Of everything I´ve created so far in my life, Explora is the top of the tops and I´m so proud 😀 The agile format, the fact that it´s an after-school program (and thus accessible to so many more children) – the culture creating aspect of it – it just all rocks!

Satisfaction and happiness: what a way to start a project!


Start with WHY

When you create something new, I think it´s vital to be very clear about why you want to do it. That´s basically where you´ve got to start because oterwise you´ll get lost in the process or unconsciously create something that you didn´t intend.

When I started my first school projects, my whys were:

  • To provide my son with a healthy educational option.
  • Let my creation benefit as many other children as possible.
  • Sowing a tiny seed of transformation in this world.

All of it I managed to do, but I also missed some important points that lead me to
1) Having almost no spare time because I was constantly working as a volunteer.
2) Being in a really crappy financial situation for years, since the schools completely took over my working life and I had less and less hours where I could actively make money.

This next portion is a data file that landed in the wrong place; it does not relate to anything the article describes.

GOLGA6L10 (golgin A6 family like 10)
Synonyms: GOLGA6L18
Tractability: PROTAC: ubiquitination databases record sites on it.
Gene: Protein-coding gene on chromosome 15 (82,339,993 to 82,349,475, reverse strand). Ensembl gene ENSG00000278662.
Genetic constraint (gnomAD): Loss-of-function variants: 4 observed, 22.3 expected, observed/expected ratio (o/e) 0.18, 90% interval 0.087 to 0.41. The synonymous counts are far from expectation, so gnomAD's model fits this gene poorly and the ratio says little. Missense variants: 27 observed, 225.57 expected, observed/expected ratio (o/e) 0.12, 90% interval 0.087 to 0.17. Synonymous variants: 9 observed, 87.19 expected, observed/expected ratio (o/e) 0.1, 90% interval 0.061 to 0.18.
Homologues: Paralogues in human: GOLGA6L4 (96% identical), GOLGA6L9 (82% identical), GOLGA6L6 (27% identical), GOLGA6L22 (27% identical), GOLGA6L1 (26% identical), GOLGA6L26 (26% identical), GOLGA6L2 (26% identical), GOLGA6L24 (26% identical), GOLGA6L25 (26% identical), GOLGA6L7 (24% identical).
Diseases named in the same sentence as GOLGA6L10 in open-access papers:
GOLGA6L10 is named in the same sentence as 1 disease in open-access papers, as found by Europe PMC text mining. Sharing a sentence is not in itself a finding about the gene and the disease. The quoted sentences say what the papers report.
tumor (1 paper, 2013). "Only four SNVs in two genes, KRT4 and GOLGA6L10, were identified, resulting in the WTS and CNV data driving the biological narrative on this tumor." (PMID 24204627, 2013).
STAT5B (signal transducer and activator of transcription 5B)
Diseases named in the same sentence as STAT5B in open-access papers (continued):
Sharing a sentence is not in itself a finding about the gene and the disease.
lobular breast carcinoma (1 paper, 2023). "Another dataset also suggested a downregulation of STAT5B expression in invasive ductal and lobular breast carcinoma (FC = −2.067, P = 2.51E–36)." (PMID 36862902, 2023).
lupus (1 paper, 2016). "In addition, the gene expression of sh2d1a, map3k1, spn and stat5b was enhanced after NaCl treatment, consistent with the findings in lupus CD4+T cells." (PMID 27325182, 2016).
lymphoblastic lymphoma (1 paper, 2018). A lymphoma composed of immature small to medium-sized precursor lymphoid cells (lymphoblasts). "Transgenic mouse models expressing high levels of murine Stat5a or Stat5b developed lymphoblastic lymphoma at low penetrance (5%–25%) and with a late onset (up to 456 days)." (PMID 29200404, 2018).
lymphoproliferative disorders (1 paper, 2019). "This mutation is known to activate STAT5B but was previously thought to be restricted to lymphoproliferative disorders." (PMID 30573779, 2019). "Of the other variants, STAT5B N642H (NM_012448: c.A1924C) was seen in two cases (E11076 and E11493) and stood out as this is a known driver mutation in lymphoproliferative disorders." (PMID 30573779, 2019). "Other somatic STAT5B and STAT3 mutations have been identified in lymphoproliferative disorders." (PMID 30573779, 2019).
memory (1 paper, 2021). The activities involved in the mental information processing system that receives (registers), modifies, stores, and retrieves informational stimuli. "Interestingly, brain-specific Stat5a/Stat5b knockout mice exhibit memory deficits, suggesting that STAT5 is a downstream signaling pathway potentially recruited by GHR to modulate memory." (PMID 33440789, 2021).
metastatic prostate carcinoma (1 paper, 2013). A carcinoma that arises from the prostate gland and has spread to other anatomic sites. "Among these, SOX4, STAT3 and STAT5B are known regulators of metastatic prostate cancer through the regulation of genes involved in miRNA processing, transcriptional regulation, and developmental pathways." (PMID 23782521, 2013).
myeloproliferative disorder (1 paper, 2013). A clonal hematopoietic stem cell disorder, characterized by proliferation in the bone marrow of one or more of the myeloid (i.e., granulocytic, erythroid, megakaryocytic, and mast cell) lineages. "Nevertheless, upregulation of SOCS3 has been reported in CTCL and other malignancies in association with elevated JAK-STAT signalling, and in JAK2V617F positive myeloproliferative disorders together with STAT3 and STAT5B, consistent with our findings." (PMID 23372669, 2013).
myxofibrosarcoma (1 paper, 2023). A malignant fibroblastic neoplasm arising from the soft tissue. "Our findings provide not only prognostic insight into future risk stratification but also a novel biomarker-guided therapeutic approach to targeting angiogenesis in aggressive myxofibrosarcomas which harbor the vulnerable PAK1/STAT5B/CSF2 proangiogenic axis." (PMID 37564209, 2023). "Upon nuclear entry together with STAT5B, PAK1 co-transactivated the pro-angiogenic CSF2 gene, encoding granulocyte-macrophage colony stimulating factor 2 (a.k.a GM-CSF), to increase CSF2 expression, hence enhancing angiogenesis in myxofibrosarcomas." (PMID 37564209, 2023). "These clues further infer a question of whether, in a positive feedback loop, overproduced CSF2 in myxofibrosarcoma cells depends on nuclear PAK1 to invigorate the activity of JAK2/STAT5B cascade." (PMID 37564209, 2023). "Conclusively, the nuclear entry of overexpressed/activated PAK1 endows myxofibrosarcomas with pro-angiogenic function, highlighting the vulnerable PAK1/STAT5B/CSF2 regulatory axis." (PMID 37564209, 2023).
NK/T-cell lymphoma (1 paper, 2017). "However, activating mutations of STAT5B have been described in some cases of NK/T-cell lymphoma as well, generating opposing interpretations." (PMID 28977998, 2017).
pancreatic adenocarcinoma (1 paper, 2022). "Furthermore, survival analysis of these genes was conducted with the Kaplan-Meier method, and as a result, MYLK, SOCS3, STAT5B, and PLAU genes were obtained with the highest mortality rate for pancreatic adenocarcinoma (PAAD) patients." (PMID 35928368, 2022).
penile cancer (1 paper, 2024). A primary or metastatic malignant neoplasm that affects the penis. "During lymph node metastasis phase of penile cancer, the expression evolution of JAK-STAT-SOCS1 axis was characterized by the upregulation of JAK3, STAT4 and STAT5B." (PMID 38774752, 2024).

3) Not really enjoying the process or my everyday life.

So, this time I kept the above whys, but I also added on three more: I decided to create Explora in order to also be able to live off my passion (instead of triple working) and at the same time have great fun every day. And I really intend this to include all my co-workers, because if we earn good money for what we do, we´re so much more motivated, and if we have fun, so will the kids. The third and last is to create freedom – for everyone involved.

After only one week of having opened up Explora, it´s obvious that I´m on the track of achieving all of the above.


First day…

Even though I´m a very enthusiastic person, I´m also realistic. I knew there weren´t going to be tons of kids coming in on the first day. Chances are it´ll take a semester or two to fill up the space with all the kids I´d like to see.

Five children I knew would be there didn´t show – problems with transportation can mess things up. Buy Teo was there, which is a biggie since he dislikes new things – especially stuff that involves other people. So obviously, he went into selective mutism which is weird for others but totally fine.

And then there were Karla and Rafael, friends because their mothers are both cleaning ladies. Due to the Oaxacan teacher strike, there has been no classes since May, so Karla and Rafael are being terribly bored at home and their mothers don´t have the means to offer them a more fulfilling life. Of course I had to accept them. I want to see them have fun every day! So we made a deal, the mothers and I: they will be the Explora cleaning ladies (because I can´t afford to pay for it right now – which means I´d have to do it and I seriously don´t need more on my plate right now) and Karla and Rafael can come every day.